Vidadelcrystal
May 25, 2020 rated it it was ok
I really wanted this to be about Elizabeth a lot more than it was. The part that was actually about her was interesting. Several documents were mentioned and not really explored? I felt like when he was writing her story he was just chomping at the bit to talk about how it relates to the psychology of whatever previous vampire/werewolf studies he’d done. It read very pretentious and honestly pretty judgmental of random side characters/people in the story? Not to mention when we get into the psyc ...more
Winterdragon
Aug 29, 2017 rated it liked it
Shelves: history
The book lacks somewhat in coherency, giving a bit of an impression of being a collection of anecdotes scattered all over the place. Nevertheless, it does make some interesting points concerning Elizabeth Bathory, vampire myth, and horror fiction in general.
Anna Pannell
Nov 06, 2017 rated it it was amazing
One of the most terrifying books I have read thus far. Bathory was a sick, sadistic person.
Neena
Oct 13, 2012 rated it liked it
This book claims to bypass the infamous myths of Elizabeth Bathory and get to the facts - which it did and the first half of the book is what I loved, although the truth about Elizabeth Bathory is actually much more horrifying than the old (unsubstantiated) bloodbath legend.
The things she did were actually more horrific that simply bathing in the blood of virgin girls - Elizabeth does seem to be portrayed in an erotic sense though and much is made of her bisexuality and her possible incestuous a
...more
Americanogig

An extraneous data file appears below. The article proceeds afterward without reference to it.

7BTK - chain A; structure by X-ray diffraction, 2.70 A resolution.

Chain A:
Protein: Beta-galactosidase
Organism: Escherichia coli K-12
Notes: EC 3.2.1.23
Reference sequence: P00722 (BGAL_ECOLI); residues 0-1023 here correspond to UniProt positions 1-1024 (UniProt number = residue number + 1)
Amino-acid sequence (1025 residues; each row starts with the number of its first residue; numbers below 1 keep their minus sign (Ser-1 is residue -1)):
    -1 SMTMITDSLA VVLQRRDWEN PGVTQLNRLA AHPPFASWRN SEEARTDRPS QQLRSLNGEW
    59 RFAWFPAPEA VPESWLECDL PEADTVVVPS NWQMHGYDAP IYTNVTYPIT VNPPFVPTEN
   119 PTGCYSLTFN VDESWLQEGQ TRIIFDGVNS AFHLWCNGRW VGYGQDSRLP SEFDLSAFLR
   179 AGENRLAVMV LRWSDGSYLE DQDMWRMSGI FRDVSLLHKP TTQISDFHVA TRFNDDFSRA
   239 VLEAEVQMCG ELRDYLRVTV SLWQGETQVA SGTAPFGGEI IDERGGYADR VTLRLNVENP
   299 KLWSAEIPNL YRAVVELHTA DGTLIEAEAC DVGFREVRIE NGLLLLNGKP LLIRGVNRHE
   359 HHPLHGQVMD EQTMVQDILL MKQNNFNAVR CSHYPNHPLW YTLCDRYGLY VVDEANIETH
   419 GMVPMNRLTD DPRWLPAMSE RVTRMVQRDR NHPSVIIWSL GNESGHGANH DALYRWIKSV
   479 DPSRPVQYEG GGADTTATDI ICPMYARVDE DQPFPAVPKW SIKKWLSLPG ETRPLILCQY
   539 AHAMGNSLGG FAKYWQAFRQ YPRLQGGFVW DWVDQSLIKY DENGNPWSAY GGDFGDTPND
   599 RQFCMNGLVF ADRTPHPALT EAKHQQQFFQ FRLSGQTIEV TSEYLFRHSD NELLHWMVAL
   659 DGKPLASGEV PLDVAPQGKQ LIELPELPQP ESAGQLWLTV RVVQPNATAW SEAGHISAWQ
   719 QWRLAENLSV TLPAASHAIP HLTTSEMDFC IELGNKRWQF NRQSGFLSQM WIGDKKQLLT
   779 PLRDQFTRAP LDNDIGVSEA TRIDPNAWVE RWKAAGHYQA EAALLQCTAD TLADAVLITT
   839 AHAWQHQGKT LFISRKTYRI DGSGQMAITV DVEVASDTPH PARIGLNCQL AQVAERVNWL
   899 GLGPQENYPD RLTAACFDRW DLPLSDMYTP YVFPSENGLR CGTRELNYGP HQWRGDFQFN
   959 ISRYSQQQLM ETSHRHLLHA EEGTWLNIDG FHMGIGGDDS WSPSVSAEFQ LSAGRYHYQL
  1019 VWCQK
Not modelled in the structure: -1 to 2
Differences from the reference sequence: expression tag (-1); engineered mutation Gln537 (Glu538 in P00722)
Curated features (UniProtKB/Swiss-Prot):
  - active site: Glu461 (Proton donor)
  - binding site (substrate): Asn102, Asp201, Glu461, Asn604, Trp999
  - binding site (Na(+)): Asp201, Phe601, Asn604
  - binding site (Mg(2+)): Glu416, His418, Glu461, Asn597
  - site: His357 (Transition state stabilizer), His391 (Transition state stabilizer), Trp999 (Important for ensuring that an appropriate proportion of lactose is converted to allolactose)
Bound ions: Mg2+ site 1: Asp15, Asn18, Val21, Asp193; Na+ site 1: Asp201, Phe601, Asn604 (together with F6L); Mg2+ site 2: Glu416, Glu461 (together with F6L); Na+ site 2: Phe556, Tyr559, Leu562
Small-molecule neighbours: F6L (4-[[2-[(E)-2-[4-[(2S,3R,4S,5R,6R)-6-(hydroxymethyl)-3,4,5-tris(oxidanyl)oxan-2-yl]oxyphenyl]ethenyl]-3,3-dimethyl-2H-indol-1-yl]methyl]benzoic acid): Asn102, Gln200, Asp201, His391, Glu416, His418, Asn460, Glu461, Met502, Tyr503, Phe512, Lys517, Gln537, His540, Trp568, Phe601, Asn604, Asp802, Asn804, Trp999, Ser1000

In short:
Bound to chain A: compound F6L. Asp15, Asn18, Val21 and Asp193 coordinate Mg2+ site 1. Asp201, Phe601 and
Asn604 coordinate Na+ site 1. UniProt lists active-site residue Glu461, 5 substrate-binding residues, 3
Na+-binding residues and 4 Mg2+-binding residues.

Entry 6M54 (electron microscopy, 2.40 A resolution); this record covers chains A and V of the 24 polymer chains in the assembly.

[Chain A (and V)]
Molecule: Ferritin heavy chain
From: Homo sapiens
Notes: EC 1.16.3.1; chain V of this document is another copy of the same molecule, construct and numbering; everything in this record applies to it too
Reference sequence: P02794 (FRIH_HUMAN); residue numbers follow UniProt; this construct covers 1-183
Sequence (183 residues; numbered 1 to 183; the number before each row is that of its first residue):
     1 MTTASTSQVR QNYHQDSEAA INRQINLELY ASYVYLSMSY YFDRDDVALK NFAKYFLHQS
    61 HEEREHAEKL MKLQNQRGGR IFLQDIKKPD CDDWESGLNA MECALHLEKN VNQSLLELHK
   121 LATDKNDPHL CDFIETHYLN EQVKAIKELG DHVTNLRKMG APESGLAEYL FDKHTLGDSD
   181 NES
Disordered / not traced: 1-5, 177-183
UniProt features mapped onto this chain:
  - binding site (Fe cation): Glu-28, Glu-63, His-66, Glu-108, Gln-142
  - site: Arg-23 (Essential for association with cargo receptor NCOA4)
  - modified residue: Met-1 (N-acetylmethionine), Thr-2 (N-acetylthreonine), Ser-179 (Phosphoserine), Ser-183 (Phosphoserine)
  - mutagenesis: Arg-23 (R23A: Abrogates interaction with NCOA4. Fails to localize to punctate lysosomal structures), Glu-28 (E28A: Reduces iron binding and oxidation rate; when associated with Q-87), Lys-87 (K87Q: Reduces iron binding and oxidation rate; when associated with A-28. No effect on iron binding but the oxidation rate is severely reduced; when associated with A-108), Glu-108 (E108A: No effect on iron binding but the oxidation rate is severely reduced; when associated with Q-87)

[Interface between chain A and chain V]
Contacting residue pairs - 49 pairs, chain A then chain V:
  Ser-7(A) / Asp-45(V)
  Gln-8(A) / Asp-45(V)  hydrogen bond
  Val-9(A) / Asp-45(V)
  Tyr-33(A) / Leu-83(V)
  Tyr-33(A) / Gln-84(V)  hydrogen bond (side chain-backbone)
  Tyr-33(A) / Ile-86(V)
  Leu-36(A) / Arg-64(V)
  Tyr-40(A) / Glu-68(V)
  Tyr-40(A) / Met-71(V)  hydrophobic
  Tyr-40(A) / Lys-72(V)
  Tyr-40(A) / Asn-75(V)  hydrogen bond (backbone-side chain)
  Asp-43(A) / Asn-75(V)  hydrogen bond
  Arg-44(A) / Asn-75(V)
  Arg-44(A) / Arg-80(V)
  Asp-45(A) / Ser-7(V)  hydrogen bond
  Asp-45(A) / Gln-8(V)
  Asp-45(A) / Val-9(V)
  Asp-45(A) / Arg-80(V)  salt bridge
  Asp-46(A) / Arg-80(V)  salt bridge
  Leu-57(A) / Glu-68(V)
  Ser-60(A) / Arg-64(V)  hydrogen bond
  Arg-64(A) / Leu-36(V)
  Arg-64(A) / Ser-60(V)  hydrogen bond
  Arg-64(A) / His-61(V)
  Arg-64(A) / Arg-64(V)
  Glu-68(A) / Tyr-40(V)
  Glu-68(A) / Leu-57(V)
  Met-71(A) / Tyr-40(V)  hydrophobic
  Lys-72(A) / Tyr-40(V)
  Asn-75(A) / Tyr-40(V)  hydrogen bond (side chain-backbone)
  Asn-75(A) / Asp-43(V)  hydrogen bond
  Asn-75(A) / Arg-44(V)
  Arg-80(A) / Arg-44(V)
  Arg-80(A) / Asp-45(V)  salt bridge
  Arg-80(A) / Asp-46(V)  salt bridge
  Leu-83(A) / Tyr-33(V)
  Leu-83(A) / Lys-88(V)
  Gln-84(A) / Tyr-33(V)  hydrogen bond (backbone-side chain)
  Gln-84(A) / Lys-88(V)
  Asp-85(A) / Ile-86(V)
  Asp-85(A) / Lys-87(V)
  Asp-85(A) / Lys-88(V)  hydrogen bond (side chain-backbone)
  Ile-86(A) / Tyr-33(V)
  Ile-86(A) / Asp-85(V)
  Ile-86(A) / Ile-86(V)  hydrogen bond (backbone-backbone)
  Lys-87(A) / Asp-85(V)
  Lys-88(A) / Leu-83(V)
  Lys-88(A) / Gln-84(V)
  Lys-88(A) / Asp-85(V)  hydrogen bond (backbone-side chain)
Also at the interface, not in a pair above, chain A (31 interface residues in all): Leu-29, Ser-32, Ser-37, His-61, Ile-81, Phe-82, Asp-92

Mar 22, 2016 rated it liked it
One of those "truth is stranger than fiction" scenarios, to be sure. I had some pretty decent background knowledge to this historical figure going into the book, but I was still impressed by the amount of information I did *not* have. I liked the historical and background information that gave the story its importance and its proper setting. Though it ended up being one of my chief complaints as it began to wear on me and toward the end I ended up skipping a little bit of the intros. I think wha ...more
Kenneth
Oct 28, 2017 rated it really liked it
The author, the late Raymond T. McNally, was a professor of Russian & East European History at Boston College and wrote, or co-wrote several works on Dracula and the historical personages behind the fictional character that Bram Stoker created in the late 19th century. Stoker's Dracula had several characteristics, however, including biting and drinking blood, that do not appear in the historical records of the historical Vlad the Impaler, nor in the folklore surrounding his memory. So where did ...more
Nicole G.
Mar 01, 2015 rated it it was ok